A football team that has won 35 of its last 45 games, three Southwest Conference titles and made three Cotton Bowl appearances in four years can easily get spoiled.
Picked to win another conference championship this season, the University of Houston suffered through a nightmarish season and is a bit embarrassed at taking its 6-5 record into Sunday's Garden State Bowl game against Navy (8-3) at the Meadowlands.
But quarterback Terry Elston said a wounded Cougar can be "a very dangerous animal," and Navy will be in trouble if it thinks Houston is a mediocre team.
"This is a redeeming game for us," said the 6-foot-3, 210-pound senior, who is playing again after missing five games with a dislocated wrist. "We were highly thought of at the beginning of the year and people thought we'd win by just showing up. Some of the players thought so, too.
"Injuries, inexperience, turnovers and a poor frame of mind killed us. We feel very fortunate to even get a bowl bid. This is the last chance to show folks that Houston is a good team."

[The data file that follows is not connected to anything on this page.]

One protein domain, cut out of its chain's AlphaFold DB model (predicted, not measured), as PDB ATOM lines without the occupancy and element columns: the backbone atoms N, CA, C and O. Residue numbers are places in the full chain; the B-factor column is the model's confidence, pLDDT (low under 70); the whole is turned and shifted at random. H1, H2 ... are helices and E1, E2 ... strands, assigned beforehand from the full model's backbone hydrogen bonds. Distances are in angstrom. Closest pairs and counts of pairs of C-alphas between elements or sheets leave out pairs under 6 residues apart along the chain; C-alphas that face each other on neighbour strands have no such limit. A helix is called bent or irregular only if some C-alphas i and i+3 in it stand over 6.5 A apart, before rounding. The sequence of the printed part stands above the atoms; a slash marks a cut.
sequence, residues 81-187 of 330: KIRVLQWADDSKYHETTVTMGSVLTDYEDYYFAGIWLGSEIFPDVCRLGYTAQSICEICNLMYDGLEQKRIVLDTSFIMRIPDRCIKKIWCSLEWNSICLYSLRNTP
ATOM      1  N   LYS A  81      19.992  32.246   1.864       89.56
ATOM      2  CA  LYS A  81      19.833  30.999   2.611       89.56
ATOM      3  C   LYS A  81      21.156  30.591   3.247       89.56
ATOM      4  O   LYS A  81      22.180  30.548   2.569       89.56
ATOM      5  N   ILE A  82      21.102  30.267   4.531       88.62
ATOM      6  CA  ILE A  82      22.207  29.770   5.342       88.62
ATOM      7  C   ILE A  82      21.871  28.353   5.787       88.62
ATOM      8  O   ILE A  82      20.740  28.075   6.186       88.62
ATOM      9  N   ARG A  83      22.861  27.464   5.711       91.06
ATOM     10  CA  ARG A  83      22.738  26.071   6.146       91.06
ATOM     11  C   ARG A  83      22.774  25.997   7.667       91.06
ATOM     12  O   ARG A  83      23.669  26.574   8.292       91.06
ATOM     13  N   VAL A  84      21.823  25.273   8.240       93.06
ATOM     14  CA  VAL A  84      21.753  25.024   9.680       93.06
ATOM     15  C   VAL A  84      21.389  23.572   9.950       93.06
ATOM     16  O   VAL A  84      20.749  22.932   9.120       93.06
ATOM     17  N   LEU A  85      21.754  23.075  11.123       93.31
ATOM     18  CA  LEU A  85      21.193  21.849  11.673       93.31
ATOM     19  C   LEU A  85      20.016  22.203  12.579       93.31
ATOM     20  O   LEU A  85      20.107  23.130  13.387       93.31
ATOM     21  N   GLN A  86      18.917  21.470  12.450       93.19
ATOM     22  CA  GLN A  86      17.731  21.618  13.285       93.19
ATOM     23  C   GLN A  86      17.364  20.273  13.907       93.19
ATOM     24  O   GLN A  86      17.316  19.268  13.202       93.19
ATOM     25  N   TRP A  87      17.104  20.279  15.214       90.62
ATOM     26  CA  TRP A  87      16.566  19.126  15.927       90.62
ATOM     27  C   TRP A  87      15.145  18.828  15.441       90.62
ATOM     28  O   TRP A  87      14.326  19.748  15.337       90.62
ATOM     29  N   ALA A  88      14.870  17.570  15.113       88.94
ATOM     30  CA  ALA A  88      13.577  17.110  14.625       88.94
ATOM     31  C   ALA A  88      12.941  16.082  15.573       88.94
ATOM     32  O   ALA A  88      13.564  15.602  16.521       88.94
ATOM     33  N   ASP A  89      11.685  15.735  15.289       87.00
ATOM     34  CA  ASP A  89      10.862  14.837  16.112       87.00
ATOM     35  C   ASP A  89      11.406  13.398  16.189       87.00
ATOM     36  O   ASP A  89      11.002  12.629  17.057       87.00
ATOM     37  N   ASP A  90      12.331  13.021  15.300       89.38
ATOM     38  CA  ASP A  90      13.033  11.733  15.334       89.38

The Cougars have talent. The defensive linemen, all-America Len Mitchell, Hose Taylor and Terry Monroe, are big and strong. Because of their consistent play, Houston's rushing defense has been outstanding.
"We started pretty slow but came on strong near the end of the year," said the 6-7, 280-pound Mitchell, who is a likely NFL first-round draft pick. "We began to turn things around when Hose (6-5, 250) was moved in at noseguard. That put Terry (Monroe) on the field and teams couldn't double-team us. I'm a little hot because Hose didn't make all-America. He deserved it."
Navy, a strong running team, will have enough problems without contending with an angry Mitchell.
"We know Houton is much better than their record indicates," said Mid tailback Ed Meyers, who needs only 43 yards to reach 1,000 this season. "But they can be beaten; they've been beaten. We aren't going to go through the motions because it's a bowl game. We want to win, too."
Houston has been on a season-long roller coaster. It lost four of its first five games, tow of them to conference foes Baylor (24-12) and Texas A&M (17-13). The Cougars bounced back to nip SMU, 13-11, and Arkansas, 24-17.
Just when they thought they were on the right track, injuries wiped out half of the offensive line and Coach Bill Yeoman was sending in plays to his fourth-string quarterback.
"In my 19 years, i have never had more than one quarterback go down, much less three," Yeoman said. "We run the veer offense and the quarterback is very, very important. Without an experienced quarterback in the game, it makes your offense look very bad."
With little if any offense, the Cougars had to depend on Mitchell, Taylor and friends to keep opponents out of the end zone while coming up with a turnover or three.